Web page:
In the DSS model of acute colitis, E. angustifolia was not found to be effective during the period of DSS treatment (in low dose 1.75% to high dose 2.5% DSS in male and female C57BL/6 mice), or during restitution. E. angustifolia was not found to be cytotoxic in vivo. Conversely, P. vulgaris was able to significantly (p < 0.05) decrease weight loss and improve macroscopic indicators of severe colitic wasting. The disparity between E. angustifolia and P. vulgaris efficacies in this acute model of colitis could be due to the difference in the constituent types found in these two extracts. E. angustifolia is composed mostly of phenolics and alkylamides, while P. vulgaris contains phenolics, flavonoids and triterpinoids. Certain types of phenols have been shown to have efficacy in low dose DSS colitis; however, flavonoids have efficacy in models of colitis as well, and in combination with phenols may be synergistic. Since flavonoids have recently proven very effective in ameliorating spontaneous colitis, P. vulgaris was also evaluated in the mdr1a-/- model of spontaneous colitis.
In the mdr1a-/- mouse model of spontaneous colitis, P. vulgaris extract treatment was compared to mdr1a-/- mice treated with 5% ethanol vehicle, metronidazole (an antibiotic and anti-colitic control) and FVBWT mice. It was discovered that P. vulgaris was able to delay onset of spontaneous colitis, significantly (p < 0.05) decrease macroscopic typhlocolitic and microscopic cecal disease scores, prevent cecal neutrophil influx, and downregulate nuclear factor-kappaB (NF-kB) related cytokines/chemokines and gene targets. The downregulation of innate immune signals and function is hypothesized to contribute to the observed decrease in cecal tonsil CD4+ helper and CD8+ cytotoxic T cells as well as germinal center B cells. Adaptive immune function was also altered. Loss of immune tolerance to the microflora is a characteristic of chronic colitis. Unlike mdr1a-/- vehicle treated mice, which displayed antibody production to microflora antigens, P. vulgaris treated mice displayed little to no Ab response to the same microflora antigens.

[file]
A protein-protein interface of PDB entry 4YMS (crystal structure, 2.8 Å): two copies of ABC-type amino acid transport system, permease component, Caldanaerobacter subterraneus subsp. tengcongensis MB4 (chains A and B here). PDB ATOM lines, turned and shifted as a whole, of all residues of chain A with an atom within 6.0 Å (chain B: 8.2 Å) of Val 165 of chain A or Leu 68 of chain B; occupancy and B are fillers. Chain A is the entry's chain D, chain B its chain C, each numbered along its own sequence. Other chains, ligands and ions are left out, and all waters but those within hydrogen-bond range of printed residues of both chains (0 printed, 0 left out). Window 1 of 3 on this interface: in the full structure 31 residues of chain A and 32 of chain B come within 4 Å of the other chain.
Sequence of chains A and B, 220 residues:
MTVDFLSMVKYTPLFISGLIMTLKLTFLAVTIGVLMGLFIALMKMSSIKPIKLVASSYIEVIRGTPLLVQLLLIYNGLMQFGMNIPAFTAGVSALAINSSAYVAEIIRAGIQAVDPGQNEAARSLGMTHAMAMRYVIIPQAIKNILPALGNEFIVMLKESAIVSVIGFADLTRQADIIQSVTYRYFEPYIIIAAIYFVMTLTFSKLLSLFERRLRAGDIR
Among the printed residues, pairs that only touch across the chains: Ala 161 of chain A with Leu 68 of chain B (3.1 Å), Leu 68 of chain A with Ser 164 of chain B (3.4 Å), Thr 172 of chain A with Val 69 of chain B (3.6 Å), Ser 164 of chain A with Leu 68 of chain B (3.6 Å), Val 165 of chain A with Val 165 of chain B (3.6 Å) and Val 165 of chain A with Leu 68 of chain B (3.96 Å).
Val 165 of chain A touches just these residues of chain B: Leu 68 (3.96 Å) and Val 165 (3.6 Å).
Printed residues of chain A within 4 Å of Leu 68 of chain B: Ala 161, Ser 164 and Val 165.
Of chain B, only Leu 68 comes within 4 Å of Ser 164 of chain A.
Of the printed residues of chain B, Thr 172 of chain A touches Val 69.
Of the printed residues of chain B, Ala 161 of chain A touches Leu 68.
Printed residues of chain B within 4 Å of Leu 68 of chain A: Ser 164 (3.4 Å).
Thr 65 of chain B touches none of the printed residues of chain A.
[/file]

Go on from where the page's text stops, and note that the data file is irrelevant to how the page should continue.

H. gentianoides contains flavonoids, phenolics and a unique antimicrobial compound called uliginosin A. As the mdr1a-/- mouse model of spontaneous colitis is driven by the host immune response to the microflora and Hypericum species are known to be immunomodulatory, this extract was of interest as a therapeutic anti-colitic in the mdr1a-/- model. Onset of spontaneous colitis was significantly delayed by H. gentianoides, but was not completely abolished. Macroscopic scores, microscopic scores, serum cytokine levels and myeloperoxidase production were all significantly (p < 0.05) reduced by H. gentianoides gavage. While H. gentianoides has immunosuppressant potential, a surprising increase in intestinal plasma cell infiltrate and an increase in serum IL-6 correlated with H. gentianoides gavage in mdr1a-/- mice. To date, anti-microbial functions have not been ruled out as a contributing factor in the efficacy of anti-colitic activity of this extract.
Together, these novel experiments have identified new candidates for anti-colitic therapy or therapeutic supplementation of current IBD treatment strategies. P. vulgaris, H. gentianoides and E. angustifolia merit further research as nutraceutical treatments of chronic inflammatory disorders, and these studies make it clear that synergy between phenolics, flavonoids and natural anti-bacterial compounds also warrant further research.